Sang Sir Lancelot.

She left the web, she left the loom
She made three paces thro' the room
She saw the water-flower bloom,
She saw the helmet and the plume,
       She look'd down to Camelot.
Out flew the web and floated wide;
The mirror crack'd from side to side;
'The curse is come upon me,' cried
       The Lady of Shalott.

Part IV
In the stormy east-wind straining,
The pale yellow woods were waning,
The broad stream in his banks complaining,
Heavily the low sky raining
       Over tower'd Camelot;
Outside the isle a shallow boat
Beneath a willow lay afloat,
Below the carven stern she wrote,
       The Lady of Shalott.

A cloudwhite crown of pearl she dight,
All raimented in snowy white
That loosely flew (her zone in sight
Clasp'd with one blinding diamond bright)
       Her wide eyes fix'd on Camelot,
Though the squally east-wind keenly
Blew, with folded arms serenely
By the water stood the queenly
       Lady of Shalott.

With a steady stony glance—
Like some bold seer in a trance,
Beholding all his own mischance,
Mute, with a glassy countenance—
       She look'd down to Camelot.
It was the closing of the day:
She loos'd the chain, and down she lay;
The broad stream bore her far away,
       The Lady of Shalott.

As when to sailors while they roam,
By creeks and outfalls far from home,
Rising and dropping with the foam,
From dying swans wild warblings come,
       Blown shoreward; so to Camelot
Still as the boathead wound along
The willowy hills and fields among,
They heard her chanting her deathsong,
       The Lady of Shalott.

A longdrawn carol, mournful, holy,
She chanted loudly, chanted lowly,
Till her eyes were darken'd wholly,
And her smooth face sharpen'd slowly,
       Turn'd to tower'd Camelot:
For ere she reach'd upon the tide
The first house by the water-side,
Singing in her song she died,
       The Lady of Shalott.

Under tower and balcony,
By garden wall and gallery,
A pale, pale corpse she floated by,
Deadcold, between the houses high,
       Dead into tower'd Camelot.
Knight and burgher, lord and dame,
To the planked wharfage came:
Below the stern they read her name,
       The Lady of Shalott.

They cross'd themselves, their stars they blest,
Knight, minstrel, abbot, squire, and guest.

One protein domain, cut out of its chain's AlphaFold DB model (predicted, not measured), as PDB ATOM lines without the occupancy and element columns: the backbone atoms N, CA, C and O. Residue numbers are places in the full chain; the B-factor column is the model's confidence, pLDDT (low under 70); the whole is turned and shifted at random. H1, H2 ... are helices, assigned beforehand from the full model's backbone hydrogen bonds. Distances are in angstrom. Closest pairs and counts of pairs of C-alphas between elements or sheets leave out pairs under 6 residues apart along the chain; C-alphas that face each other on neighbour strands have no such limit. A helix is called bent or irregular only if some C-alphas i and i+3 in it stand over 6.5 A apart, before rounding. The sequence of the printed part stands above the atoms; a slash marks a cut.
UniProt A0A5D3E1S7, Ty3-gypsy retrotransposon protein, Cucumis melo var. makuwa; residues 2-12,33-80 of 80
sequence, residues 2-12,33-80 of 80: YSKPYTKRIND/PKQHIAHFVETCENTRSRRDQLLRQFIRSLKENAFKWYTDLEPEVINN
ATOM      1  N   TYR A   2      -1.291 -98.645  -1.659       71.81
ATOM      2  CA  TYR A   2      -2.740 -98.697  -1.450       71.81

There lay a parchment on her breast,
That puzzled more than all the rest,
       The wellfed wits at Camelot.
'The web was woven curiously,
The charm is broken utterly,
Draw near and fear not,—this is I,
       The Lady of Shalott.'
 
 The Lady of Shalott-John William Waterhouse
 
The lady of Shalott looking at Lancelot-John William Waterhouse

The Lady of Shalott-William Maw Egley

George Edward Robertson - The Lady Of Shalott
 
 Arthur Hughes-the Lady of Shalott


I Am Half-Sick of Shadows," Said the Lady of Shalott - Sidney Harold Meteyard
 
 I Am Half-Sick of Shadows," Said the Lady of Shalott-John William Waterhouse

© KH

Thursday, 26 November 2015

Treasures of Britain; cemeteries

Brookwood, Woking, Surrey

I don't know why but I'm crazy about old cemeteries. Especially those in Great Britain. The old (sometimes very old) gravestones tell each their very own story. The lovely statues, angels, crosses and others... I just don't know what it is that makes me want to go there everytime I'm across the canal. So today just some impressions of those lovely little gems.

Iona Abbey, Scotland
Duncan, the Scottish king murdered by Macbeth in 1140, is reputed to be buried here, along with 47 other Scottish kings and a number of Scottish saints. 

 Angels at the Arnos Vale Cemetery, Bristol

 Highgate cemetery London

Highgate Cemetery London

 Grave of Dante Gabriel Rossetti; All Saints Birchington, Kent

I've been here, a grave not befitting of a King... sad
King Arthur's grave, Glastonburry Abbey

St Cuthbert's Churchyard Edinburgh

St Cuthberth's Edinburgh

St Paul's Cathedral London

St Paul's Cathedral, London

© KH


Sunday, 22 November 2015

Music on Sunday; Powerful Classical pieces

It's been awhile since I've posted Classical music; this week I was listening a lot to classical music again so for this Sunday some of the music I listened too; Enjoy.

















© KH

Friday, 20 November 2015

Art on Friday; James Collinson